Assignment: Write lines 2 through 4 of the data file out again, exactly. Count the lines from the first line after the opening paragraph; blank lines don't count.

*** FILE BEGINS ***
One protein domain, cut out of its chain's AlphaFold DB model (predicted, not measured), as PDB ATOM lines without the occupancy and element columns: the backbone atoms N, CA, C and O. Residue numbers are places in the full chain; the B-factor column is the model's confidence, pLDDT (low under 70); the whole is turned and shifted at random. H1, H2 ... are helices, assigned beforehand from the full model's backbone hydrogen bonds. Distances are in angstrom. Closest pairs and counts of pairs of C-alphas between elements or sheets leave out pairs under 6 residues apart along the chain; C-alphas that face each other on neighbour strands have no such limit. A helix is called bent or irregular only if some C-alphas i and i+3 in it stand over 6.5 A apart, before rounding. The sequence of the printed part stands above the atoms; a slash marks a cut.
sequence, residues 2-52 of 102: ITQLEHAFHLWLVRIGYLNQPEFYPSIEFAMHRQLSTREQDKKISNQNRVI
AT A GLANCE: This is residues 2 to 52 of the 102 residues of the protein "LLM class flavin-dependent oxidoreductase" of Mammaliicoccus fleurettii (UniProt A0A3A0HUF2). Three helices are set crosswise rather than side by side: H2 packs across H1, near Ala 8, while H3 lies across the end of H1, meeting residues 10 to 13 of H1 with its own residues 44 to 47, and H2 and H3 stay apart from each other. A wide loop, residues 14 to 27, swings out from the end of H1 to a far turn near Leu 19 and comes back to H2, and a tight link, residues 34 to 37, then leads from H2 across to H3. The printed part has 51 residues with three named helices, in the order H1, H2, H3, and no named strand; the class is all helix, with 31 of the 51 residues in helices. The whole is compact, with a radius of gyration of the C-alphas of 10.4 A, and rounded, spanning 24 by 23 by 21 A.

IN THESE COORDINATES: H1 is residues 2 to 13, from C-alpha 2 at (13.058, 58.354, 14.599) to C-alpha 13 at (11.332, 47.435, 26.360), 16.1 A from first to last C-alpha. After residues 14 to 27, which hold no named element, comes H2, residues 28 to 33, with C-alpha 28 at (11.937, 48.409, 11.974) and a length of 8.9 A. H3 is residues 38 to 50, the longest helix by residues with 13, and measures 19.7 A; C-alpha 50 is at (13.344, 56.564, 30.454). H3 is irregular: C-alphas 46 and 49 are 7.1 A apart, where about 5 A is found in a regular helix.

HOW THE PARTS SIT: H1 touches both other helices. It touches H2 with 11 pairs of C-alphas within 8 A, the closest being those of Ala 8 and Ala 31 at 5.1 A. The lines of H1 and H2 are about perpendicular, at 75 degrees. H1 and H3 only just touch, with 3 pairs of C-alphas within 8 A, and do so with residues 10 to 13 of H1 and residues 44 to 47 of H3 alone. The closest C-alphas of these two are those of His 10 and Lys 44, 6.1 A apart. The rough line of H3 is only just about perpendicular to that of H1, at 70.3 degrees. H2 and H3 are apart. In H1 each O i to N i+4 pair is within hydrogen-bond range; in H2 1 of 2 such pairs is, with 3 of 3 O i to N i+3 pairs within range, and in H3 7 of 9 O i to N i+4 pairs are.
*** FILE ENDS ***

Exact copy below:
AT A GLANCE: This is residues 2 to 52 of the 102 residues of the protein "LLM class flavin-dependent oxidoreductase" of Mammaliicoccus fleurettii (UniProt A0A3A0HUF2). Three helices are set crosswise rather than side by side: H2 packs across H1, near Ala 8, while H3 lies across the end of H1, meeting residues 10 to 13 of H1 with its own residues 44 to 47, and H2 and H3 stay apart from each other. A wide loop, residues 14 to 27, swings out from the end of H1 to a far turn near Leu 19 and comes back to H2, and a tight link, residues 34 to 37, then leads from H2 across to H3. The printed part has 51 residues with three named helices, in the order H1, H2, H3, and no named strand; the class is all helix, with 31 of the 51 residues in helices. The whole is compact, with a radius of gyration of the C-alphas of 10.4 A, and rounded, spanning 24 by 23 by 21 A.

IN THESE COORDINATES: H1 is residues 2 to 13, from C-alpha 2 at (13.058, 58.354, 14.599) to C-alpha 13 at (11.332, 47.435, 26.360), 16.1 A from first to last C-alpha. After residues 14 to 27, which hold no named element, comes H2, residues 28 to 33, with C-alpha 28 at (11.937, 48.409, 11.974) and a length of 8.9 A. H3 is residues 38 to 50, the longest helix by residues with 13, and measures 19.7 A; C-alpha 50 is at (13.344, 56.564, 30.454). H3 is irregular: C-alphas 46 and 49 are 7.1 A apart, where about 5 A is found in a regular helix.

HOW THE PARTS SIT: H1 touches both other helices. It touches H2 with 11 pairs of C-alphas within 8 A, the closest being those of Ala 8 and Ala 31 at 5.1 A. The lines of H1 and H2 are about perpendicular, at 75 degrees. H1 and H3 only just touch, with 3 pairs of C-alphas within 8 A, and do so with residues 10 to 13 of H1 and residues 44 to 47 of H3 alone. The closest C-alphas of these two are those of His 10 and Lys 44, 6.1 A apart. The rough line of H3 is only just about perpendicular to that of H1, at 70.3 degrees. H2 and H3 are apart. In H1 each O i to N i+4 pair is within hydrogen-bond range; in H2 1 of 2 such pairs is, with 3 of 3 O i to N i+3 pairs within range, and in H3 7 of 9 O i to N i+4 pairs are.